This example shows how you can use operator overloading to create a complex number class Complex that defines complex addition. The program displays the imaginary and the real parts of the numbers and the addition result using an override of the ToString method.

publicstruct Complex
{
publicint real;
publicint imaginary;
// Constructor.public Complex(int real, int imaginary)
{
this.real = real;
this.imaginary = imaginary;
}
// Specify which operator to overload (+), // the types that can be added (two Complex objects),// and the return type (Complex).publicstatic Complex operator +(Complex c1, Complex c2)
{
returnnew Complex(c1.real + c2.real, c1.imaginary + c2.imaginary);
}
// Override the ToString() method to display a complex number // in the traditional format:publicoverridestring ToString()
{
return (System.String.Format("{0} + {1}i", real, imaginary));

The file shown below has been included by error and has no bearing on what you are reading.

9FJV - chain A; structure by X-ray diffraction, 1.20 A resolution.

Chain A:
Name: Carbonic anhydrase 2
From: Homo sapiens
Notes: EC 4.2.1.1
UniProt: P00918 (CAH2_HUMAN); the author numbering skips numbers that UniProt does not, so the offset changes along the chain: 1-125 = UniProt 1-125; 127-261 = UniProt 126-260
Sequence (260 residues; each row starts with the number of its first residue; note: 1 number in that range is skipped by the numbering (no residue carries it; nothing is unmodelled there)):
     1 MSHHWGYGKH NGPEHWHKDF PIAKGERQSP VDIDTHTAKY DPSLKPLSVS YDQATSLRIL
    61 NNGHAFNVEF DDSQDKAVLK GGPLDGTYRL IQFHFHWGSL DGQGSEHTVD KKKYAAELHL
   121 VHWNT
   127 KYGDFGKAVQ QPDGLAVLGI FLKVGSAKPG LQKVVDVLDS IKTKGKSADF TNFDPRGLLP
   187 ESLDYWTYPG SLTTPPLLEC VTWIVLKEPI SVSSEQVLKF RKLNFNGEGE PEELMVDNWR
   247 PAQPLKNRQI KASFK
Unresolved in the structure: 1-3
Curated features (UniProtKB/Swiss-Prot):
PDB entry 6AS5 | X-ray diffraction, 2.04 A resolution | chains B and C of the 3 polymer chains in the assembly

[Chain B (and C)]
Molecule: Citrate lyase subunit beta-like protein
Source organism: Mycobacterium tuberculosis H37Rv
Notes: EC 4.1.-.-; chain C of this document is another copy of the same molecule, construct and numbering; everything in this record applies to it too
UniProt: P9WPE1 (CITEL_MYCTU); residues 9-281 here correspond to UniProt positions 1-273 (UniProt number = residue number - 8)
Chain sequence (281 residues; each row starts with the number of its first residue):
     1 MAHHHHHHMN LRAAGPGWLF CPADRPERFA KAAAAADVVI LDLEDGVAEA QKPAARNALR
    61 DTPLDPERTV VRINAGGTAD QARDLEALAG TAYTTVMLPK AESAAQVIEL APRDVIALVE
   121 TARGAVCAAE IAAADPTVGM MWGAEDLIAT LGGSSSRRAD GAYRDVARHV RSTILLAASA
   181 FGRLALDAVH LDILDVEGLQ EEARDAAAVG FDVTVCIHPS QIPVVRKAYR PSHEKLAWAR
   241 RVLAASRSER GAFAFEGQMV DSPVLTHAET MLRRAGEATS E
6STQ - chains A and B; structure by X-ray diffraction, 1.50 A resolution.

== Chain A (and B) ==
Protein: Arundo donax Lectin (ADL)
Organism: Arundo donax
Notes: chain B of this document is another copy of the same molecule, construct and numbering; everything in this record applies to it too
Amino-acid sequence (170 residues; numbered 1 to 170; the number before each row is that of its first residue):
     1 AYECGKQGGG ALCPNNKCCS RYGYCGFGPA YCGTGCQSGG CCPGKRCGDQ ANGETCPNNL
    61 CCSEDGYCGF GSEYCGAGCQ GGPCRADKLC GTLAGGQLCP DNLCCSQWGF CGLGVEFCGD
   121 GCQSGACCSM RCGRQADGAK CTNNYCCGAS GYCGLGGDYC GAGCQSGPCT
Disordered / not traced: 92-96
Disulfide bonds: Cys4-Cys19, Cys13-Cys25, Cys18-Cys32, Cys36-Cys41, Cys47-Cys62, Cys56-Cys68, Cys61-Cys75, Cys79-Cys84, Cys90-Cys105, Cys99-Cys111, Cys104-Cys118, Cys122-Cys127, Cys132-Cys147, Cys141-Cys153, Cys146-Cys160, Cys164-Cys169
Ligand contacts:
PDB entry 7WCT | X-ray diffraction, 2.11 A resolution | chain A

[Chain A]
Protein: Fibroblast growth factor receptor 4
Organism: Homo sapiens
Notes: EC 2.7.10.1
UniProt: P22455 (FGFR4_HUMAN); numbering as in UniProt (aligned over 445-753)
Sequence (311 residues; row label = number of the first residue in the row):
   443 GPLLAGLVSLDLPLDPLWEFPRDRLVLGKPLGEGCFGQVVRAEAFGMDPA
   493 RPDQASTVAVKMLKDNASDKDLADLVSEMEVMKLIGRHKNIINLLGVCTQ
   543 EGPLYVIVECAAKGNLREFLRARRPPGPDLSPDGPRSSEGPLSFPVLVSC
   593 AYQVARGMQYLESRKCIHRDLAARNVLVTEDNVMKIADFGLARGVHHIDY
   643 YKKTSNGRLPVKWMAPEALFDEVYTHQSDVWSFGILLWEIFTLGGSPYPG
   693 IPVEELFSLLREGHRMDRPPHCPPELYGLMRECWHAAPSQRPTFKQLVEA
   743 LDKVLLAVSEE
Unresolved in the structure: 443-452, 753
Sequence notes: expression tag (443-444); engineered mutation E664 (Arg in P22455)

}
}
class TestComplex
{
staticvoid Main()
{
Complex num1 = new Complex(2, 3);
Complex num2 = new Complex(3, 4);
// Add two Complex objects by using the overloaded + operator.
Complex sum = num1 + num2;
// Print the numbers and the sum by using the overridden // ToString method.
System.Console.WriteLine("First complex number: {0}", num1);
System.Console.WriteLine("Second complex number: {0}", num2);
System.Console.WriteLine("The sum of the two numbers: {0}", sum);
// Keep the console window open in debug mode.
System.Console.WriteLine("Press any key to exit.");
System.Console.ReadKey();
}
}
/* Output:
First complex number: 2 + 3i
Second complex number: 3 + 4i
The sum of the two numbers: 5 + 7i
*/